I took my time sewing, pressed the seams out and checked the fit before pinking my seams (I don’t have a serger) and then I hit a mental block when I got to the stand up collar. I had built up in my head the fiddly-ness of sewing in collars and so I set it aside until I could devote time and attention to it. That took a month – most of December. When I finally bit the bullet and faced the “hard part” I realized that the burdastyle instructions, while vague, did prescribe a simple method of finishing the collar: topstitching. No hand stitching! It was easy and fast and that gave me the get-to-it I needed to finish the rest. I even had fun making the button holes (practice on scrap makes pretty perfect). Alas, my button hole thread doesn’t match my top stitching thread, but at least the colors work with the fabric. I am thrilled with the fit and my results.

Buoyed by my successes with the Liz blouse and the Sidonie skirt, I whipped up an instant gratification sort of project: 

Fabric: Stretch lace and elastic all came from my stash (probably purchased from the dollar table at Walmart years ago) 
I didn’t modify the pattern at all (size 38) because I wanted to test the fit as is. Don’t fix what might not be broken, right? Well, the fit is perfectly cheeky and I am well covered. After I wear them a few times I’ll decide if I want to tweak the pattern for size. 
I didn’t add elastic to the legs because it wasn’t necessary for fit, the fabric isn’t fraying, I’d like avoid the panty line thing, and I have limited selections of lingerie elastic in the stash anyway. I just zig-zagged the crotch sides and it’s fine. I didn’t bother with finishing the end of the crotch piece either because it doesn’t fray. If they fall apart in the wash I won’t care, this was basically FREE project start to finish.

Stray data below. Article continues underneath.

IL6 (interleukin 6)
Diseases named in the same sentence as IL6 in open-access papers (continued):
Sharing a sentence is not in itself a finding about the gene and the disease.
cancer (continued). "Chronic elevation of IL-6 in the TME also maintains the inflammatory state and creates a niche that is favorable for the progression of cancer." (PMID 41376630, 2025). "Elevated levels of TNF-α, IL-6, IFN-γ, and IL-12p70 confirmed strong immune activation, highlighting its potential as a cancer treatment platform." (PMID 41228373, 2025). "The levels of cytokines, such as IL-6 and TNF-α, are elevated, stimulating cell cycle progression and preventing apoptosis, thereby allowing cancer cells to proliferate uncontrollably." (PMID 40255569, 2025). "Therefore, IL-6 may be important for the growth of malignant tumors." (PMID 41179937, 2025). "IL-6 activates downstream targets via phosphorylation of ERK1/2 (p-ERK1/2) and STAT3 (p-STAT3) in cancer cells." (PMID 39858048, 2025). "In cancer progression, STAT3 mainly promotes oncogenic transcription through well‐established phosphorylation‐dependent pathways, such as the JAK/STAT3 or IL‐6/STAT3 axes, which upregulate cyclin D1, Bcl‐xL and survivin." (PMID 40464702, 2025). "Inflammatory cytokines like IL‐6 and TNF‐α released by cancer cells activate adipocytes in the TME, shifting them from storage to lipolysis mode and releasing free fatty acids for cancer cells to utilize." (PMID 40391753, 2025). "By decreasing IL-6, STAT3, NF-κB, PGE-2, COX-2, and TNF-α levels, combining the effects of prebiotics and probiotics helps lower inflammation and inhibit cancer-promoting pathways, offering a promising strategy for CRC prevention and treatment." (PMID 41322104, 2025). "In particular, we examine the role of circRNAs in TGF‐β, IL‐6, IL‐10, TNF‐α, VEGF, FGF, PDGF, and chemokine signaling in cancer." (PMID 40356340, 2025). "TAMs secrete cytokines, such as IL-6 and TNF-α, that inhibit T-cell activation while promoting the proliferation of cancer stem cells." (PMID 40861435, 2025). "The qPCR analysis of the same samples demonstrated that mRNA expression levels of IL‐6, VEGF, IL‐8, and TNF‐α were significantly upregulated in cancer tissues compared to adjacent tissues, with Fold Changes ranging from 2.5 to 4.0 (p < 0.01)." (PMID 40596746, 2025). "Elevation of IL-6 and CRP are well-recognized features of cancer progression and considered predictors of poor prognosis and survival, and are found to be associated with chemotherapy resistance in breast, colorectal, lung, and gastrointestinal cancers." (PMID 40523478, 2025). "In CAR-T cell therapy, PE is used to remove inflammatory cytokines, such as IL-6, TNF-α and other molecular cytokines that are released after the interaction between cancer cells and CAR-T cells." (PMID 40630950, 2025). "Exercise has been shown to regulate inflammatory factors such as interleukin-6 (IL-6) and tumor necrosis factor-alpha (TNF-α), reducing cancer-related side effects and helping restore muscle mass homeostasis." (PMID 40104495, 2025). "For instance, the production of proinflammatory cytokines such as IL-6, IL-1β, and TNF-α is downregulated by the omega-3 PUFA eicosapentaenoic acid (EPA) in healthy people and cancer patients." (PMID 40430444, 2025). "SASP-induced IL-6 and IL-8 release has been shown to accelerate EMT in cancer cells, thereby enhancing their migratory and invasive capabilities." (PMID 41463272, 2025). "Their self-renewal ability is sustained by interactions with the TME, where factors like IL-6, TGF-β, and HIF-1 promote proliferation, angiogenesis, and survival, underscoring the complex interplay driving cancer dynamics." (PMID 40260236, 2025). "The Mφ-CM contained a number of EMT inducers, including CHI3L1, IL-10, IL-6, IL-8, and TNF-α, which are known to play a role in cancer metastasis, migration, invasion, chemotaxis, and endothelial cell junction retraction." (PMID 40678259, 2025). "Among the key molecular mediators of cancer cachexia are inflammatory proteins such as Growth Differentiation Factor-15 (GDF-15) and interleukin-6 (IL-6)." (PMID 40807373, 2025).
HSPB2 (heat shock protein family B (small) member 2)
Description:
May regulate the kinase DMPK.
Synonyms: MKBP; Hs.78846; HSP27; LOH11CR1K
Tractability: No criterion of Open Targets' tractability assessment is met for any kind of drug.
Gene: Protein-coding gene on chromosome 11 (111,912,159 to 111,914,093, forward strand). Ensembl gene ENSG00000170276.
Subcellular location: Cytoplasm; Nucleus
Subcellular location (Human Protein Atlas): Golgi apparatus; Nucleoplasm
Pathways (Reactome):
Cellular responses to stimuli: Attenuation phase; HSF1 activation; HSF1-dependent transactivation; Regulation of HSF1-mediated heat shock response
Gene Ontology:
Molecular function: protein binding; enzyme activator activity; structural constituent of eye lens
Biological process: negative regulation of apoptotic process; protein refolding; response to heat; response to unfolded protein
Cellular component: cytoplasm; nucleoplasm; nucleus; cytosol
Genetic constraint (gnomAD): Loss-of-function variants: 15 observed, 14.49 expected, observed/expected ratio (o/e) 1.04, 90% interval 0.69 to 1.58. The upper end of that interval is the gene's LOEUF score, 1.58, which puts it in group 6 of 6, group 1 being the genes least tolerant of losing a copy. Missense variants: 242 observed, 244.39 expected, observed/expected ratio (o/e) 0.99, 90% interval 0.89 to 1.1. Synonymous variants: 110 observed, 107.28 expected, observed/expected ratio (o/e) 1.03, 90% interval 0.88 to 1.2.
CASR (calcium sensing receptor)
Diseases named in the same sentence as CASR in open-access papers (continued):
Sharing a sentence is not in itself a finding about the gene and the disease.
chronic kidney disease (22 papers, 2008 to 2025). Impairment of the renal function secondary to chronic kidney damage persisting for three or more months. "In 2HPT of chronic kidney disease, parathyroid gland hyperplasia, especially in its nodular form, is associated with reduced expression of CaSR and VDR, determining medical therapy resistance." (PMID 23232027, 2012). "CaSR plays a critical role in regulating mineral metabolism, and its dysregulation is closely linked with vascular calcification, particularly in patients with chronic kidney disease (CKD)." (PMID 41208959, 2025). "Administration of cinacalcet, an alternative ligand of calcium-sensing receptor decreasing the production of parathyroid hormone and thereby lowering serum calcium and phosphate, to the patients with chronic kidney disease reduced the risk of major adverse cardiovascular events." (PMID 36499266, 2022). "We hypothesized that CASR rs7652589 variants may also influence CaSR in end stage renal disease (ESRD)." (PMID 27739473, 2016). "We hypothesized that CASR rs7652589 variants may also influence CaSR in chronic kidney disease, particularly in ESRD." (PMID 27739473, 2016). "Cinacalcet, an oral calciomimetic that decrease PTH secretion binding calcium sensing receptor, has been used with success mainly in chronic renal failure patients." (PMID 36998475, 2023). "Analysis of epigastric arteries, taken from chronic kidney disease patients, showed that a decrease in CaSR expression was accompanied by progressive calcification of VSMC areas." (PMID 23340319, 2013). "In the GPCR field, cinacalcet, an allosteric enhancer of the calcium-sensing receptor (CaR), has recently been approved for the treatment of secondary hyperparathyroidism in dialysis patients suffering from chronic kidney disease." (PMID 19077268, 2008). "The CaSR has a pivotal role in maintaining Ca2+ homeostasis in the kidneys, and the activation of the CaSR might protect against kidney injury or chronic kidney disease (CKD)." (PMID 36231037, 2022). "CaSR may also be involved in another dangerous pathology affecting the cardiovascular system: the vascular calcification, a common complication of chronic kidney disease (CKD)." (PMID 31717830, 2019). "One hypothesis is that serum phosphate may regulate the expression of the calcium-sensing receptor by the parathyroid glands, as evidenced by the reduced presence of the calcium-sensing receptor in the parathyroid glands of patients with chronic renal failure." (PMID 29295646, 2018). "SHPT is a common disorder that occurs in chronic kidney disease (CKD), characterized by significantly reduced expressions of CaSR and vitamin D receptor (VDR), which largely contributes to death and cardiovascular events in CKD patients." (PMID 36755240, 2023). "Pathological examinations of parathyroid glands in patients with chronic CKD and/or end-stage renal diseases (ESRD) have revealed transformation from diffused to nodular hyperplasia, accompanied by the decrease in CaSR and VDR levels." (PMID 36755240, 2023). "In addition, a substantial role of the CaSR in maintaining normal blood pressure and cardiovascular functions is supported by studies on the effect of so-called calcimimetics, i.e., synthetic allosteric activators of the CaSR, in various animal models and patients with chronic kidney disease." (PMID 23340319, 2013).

Up next: MORE UNDIES. I have some old lingerie patterns that include bias cut panties. I've already cut a muslin out of some violet colored organdy (polyester I think, old stash scraps). If they turn out awesome (hope and pray) I will splurge on silk organza or georgette. I'm thinking Jean Yu for inspiration.

On the Knitting front:
I am still making progress on my Cable Luxe Tunic (see previous post). The KAL has been very motivational and informative. I am this close to finishing the front (sewing is stealing my time) and then I’ll only have the sleeves left. Also on the needles: second half of my Flow tank (rav link) in Lion Brand’s Recycled Cotton, marine blue. LOVE this yarn. Really, I know I’m a bit of LB fangirl, but this stuff is perfect for summer and I am California dreaming. I’ll pick this project up for subway knitting as soon as I finish my current pair of subway socks. 

4 comments:

Stellina said...

I love the way those all came out. Perfect fit I must say.
Lately I have been trying to sew more myself, it's easy to fall into the knitting-all-the-time hole. We should figure out a way to have sewing get togethers :)

shansays said...

So awesome. I really want to make a knitted thong soon. Girls need pretty things.

Michelle said...

Okay, now I'm inspired to dust off my machines and learn to sew for real! By the way, can you suggest a decent book that will teach me how to use my serger?

textilesandbicycles said...

this is all fantastic!
Btw, I tagged you on my blog:-)